The Fourth Amendment provides that:
The right of the people to be secure in their persons, houses, papers, and effects, against unreasonable searches and seizures, shall not be violated, and no Warrants shall issue, but upon probable cause, supported by Oath or affirmation, and particularly describing the place to be searched, and the persons or things to be seized.
We all know that the police can’t generally just stop and search you when you’re just out in public and minding your own business. You have a Fourth Amendment right that protects you from such invasions of your privacy. Unless you are attempting to go in to a secured “sensitive place”, there must be a reasonable suspicion that you are committing a crime for a police officer to search you. That is, at least so long as you don’t exercise your Second Amendment right also.
In 1984 the Florida Supreme Court ruled that there can be no assumption that everyone carrying a gun is doing so unlawfully because the legislature intended to exempt carry licensees from the crime carrying a gun. This made the absence of a license to carry a necessary element of the crime of Concealed Carry.
The Florida high court came to this conclusion by analyzing the statute and applying a general rule regarding exceptions and prepositional phrases. Most importantly, it said:
A court’s main guide in construing a statute is the legislature’s intent. Accordingly, general rules of statutory construction, such as the one in Baeumel, are designed to help courts ascertain the intent of the legislature. As stated above, however, Baeumel is a general rule, and in some cases the placement of a statutory exception is not determinative of the legislature’s purpose regarding a statutory exception.
State v. Robarge (450 So. 2d 855) (internal citations omitted).
Then, in 1987 Florida changed its law to create a statewide licensing system for concealed carry. This did away with the former law that based the licensing of concealed and unconcealed carry with County Commissions. This was the famous “Shall-Issue” law that made Florida the prototype for concealed carry laws nationwide. Today nearly 1-million people have current Concealed Carry Licenses under this law.
The problem is that when the law was changed, the legislature didn’t use the general rule of statutory language construction that was used in the previous statute. This gave prosecutors another bite at the apple. The courts started to ignore the legislature’s intent and instead, just looked to the technical structure of the updated concealed carry statutes.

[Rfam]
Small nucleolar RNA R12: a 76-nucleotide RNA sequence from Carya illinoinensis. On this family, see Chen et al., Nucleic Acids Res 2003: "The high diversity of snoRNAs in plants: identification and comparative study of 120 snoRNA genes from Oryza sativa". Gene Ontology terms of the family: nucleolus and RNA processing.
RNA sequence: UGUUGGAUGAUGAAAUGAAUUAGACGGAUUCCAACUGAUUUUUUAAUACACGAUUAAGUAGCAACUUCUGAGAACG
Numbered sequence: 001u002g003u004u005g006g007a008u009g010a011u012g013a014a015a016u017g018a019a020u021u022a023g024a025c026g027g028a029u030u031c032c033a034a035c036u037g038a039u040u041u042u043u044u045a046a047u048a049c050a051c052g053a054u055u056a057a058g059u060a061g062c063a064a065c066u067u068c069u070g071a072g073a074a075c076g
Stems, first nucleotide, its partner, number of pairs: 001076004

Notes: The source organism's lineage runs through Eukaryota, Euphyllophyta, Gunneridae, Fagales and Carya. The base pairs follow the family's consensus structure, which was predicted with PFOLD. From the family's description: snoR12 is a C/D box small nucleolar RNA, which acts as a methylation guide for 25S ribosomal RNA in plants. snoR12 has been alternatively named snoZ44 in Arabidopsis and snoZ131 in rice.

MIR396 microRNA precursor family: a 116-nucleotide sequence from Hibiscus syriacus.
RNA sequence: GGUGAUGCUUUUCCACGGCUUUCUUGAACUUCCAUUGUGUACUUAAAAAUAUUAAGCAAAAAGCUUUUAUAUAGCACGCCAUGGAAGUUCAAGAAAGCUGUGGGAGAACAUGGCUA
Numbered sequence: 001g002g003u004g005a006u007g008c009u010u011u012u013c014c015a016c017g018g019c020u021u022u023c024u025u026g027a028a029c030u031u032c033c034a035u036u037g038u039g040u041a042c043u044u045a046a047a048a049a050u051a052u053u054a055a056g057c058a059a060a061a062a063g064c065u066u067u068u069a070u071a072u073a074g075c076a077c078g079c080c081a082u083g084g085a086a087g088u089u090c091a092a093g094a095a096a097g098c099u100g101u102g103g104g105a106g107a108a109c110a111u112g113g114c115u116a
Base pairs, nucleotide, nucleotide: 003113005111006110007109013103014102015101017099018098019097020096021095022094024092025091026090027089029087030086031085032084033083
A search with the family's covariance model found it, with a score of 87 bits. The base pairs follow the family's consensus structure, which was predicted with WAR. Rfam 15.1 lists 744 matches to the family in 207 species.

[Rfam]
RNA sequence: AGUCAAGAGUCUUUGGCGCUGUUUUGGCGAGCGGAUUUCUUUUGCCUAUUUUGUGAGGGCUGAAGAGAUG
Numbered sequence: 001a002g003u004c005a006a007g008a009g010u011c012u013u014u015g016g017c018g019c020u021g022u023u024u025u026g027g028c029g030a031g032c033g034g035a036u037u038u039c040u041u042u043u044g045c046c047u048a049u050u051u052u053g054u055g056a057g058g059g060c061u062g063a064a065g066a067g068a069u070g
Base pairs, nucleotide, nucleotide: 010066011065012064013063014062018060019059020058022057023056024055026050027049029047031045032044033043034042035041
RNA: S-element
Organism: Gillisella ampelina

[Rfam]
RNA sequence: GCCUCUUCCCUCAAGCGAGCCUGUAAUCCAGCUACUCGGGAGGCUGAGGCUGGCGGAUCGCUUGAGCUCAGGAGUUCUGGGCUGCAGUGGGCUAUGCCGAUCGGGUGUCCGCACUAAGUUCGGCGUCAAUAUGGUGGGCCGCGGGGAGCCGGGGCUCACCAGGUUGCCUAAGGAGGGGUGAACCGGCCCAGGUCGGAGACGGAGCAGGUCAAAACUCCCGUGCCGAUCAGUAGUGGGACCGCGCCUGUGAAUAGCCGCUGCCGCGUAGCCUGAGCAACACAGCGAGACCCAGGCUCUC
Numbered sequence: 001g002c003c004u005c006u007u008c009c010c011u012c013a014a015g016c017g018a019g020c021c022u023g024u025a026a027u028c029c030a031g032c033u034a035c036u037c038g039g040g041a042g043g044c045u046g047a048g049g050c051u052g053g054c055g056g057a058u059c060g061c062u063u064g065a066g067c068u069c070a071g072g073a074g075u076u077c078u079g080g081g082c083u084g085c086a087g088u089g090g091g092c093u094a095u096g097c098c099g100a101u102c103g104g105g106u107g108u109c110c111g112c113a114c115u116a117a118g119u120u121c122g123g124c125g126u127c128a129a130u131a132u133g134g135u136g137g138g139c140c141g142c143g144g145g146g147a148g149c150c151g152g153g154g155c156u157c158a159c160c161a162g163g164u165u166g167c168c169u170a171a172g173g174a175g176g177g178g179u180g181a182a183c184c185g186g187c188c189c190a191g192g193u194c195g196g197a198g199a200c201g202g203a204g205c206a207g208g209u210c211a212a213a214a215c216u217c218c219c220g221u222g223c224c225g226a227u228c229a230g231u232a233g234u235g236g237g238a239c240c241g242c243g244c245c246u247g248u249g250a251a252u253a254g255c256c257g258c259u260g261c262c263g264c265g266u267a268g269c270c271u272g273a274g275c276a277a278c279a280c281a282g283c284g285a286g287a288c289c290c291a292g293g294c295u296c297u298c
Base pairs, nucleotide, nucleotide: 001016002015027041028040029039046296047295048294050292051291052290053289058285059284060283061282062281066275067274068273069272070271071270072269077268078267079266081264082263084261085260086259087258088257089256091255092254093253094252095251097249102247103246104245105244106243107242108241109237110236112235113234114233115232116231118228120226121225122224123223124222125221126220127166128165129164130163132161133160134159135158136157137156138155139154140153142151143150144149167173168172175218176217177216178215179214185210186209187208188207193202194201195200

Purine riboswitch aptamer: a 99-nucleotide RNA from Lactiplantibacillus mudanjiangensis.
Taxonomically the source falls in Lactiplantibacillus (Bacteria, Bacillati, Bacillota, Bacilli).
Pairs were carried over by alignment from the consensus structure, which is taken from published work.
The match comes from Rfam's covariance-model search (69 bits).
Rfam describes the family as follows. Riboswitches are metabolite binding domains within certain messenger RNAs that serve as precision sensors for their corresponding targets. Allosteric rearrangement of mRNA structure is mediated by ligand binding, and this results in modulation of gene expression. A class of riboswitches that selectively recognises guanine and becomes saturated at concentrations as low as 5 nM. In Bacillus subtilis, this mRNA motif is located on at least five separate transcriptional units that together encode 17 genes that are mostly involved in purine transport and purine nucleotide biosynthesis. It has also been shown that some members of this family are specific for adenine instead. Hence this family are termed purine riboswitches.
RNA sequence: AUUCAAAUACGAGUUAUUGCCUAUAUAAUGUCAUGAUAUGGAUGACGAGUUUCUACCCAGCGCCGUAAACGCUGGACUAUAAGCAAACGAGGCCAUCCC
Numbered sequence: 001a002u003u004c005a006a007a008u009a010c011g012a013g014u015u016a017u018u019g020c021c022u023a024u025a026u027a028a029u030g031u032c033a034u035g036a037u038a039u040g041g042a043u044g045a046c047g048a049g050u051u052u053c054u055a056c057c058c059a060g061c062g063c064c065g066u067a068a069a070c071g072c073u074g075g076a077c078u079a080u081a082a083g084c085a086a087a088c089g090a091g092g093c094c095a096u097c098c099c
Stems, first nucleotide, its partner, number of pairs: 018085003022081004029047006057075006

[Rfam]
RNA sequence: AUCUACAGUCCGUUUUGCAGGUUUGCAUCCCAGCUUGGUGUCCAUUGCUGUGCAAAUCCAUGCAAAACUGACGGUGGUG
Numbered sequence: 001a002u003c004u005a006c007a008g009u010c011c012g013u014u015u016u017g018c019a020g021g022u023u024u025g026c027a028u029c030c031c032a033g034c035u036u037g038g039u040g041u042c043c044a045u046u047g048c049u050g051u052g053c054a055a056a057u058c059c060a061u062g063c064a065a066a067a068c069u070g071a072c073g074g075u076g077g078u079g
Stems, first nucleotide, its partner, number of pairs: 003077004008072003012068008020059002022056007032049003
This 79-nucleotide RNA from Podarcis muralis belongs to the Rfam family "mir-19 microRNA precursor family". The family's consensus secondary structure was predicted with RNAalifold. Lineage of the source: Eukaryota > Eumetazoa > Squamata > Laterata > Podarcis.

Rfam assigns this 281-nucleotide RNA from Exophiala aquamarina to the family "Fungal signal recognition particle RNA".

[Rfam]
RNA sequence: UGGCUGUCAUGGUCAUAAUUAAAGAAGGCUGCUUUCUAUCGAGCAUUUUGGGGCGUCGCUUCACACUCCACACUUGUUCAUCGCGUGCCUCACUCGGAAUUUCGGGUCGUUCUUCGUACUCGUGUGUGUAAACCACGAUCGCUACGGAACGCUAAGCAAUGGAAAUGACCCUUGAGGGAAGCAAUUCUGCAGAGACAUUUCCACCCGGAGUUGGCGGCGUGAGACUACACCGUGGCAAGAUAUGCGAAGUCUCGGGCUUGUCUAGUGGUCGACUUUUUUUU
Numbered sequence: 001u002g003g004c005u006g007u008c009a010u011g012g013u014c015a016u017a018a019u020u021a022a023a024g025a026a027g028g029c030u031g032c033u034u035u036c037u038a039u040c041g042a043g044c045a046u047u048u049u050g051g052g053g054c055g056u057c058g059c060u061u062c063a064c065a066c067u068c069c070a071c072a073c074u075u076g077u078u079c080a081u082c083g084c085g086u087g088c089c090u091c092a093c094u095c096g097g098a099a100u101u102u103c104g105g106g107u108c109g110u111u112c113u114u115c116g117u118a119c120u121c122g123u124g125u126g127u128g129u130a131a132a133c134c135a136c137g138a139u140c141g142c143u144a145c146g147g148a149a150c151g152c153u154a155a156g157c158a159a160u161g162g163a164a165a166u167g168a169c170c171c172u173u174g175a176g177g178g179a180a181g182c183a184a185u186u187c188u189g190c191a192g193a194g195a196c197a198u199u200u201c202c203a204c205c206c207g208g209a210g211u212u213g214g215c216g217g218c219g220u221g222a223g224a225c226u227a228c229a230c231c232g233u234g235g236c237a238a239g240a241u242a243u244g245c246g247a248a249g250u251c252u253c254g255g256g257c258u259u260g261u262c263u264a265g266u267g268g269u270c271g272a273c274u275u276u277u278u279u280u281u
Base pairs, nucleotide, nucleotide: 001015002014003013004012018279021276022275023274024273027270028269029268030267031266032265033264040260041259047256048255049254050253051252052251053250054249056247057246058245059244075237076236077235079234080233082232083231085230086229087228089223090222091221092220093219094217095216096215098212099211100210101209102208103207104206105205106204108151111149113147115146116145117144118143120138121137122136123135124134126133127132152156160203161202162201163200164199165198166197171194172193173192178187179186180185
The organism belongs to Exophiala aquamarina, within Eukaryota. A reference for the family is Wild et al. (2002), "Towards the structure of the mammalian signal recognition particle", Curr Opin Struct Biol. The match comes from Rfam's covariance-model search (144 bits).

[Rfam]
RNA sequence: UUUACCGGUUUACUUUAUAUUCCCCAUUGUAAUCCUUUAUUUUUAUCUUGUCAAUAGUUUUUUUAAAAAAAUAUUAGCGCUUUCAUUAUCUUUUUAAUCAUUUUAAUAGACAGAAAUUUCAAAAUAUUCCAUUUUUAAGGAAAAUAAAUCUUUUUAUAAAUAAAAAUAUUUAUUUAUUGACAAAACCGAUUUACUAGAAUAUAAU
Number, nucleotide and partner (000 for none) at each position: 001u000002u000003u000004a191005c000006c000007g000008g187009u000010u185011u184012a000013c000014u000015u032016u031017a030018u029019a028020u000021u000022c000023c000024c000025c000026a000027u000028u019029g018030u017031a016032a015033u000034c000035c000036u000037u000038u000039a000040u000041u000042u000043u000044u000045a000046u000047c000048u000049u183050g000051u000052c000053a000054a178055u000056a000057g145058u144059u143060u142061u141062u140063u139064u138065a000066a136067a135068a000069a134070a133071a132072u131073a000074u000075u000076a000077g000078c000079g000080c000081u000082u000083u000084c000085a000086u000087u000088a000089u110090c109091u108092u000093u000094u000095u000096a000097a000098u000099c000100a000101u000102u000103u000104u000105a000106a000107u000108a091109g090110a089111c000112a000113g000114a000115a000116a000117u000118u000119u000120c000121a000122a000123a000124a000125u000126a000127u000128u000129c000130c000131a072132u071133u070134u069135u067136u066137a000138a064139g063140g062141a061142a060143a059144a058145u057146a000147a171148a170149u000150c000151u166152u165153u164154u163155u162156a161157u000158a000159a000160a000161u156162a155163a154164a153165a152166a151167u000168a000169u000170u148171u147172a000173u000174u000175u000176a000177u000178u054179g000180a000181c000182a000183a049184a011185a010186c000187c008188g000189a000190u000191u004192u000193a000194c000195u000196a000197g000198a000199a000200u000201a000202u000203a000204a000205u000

Now the courts are saying that anytime you carry a firearm you are committing a crime. If you have a concealed carry license, that just gives you an “affirmative defense” to the charges.
Under Florida law, the crime of carrying a concealed firearm is complete upon proof that the defendant knowingly carried a firearm that was concealed from the ordinary sight of another person.
The statutory provision which addresses the licensed carrying of a concealed firearm is contained in a subsection separate and distinct from the provision which prohibits the carrying of a concealed firearm. Thus, the absence of a license is not an element of the crime, but is considered an “exception” to the crime, and proof that a defendant possessed a license to carry a concealed firearm must be raised as an affirmative defense. Mackey v. State, 83 So. 3d 942, 946-947 (Fla. Dist. Ct. App. 3d Dist. 2012)
Obviously this result is not what the legislature intended when it was trying to make carrying easier in 1987. Regardless, the courts have be skipping the intent analysis done by the Supreme Court in 1984 and are instead misquoting the case by using just a small part of the Robarge decision and citing it completely out of context.
See also State v. Robarge, 450 So. 2d 855 (Fla. 1984) v. Robarge, 450 So. 2d 855 (Fla. 1984) (holding that under rules of statutory construction, if an exception is contained in a clause subsequent to the enactment clause of a statute, the exception is an affirmative defense rather than an element of the offense);
Mackey v. State, 83 So. 3d 942, 946-947 (Fla. Dist. Ct. App. 3d Dist. 2012)
So… In order for the police to stop and frisk or arrest you, they must first observe facts supporting a reasonable suspicion that a suspect is engaged in criminal activity or have information suggesting the possession of a firearm is unlawful.
Now, under the Mackey decision, any time you exercise your Second Amendment right you are engaged in presumably criminal activity.
Therefore, you can be stopped, searched, and even arrested for carrying a firearm and then be made to present the “affirmative defense” to a judge that you have a valid concealed carry license.
THIS CANNOT STAND!
This Mackey case has been appealed to the Florida Supreme Court (SC12-573). Florida Carry is filing an Amicus Brief on behalf of the law-abiding gun owners of Florida to reverse this dangerous precedent.
Filing fees, printing costs, and other necessary fees are expensive.
We NEED your support so that we can continue to defend your right to carry.
Please Join Florida Carry or Donate Today.
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The judiciary branch of our government (federal, state, local) has now become an enemy of the People as it no longer follows the Constitution.
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The purpose of this challenge is NOT to decide whether carrying a gun is a crime even with a carry license. The question is whether mere possession of a concealed firearm, absent information suggesting that the possession is unlawful, gives a police officer reasonable suspicion to search you.
Mackey DID NOT have a concealed carry permit, and he’s a felon. Those are not the matters at contention. The question is whether the cop was right to search him.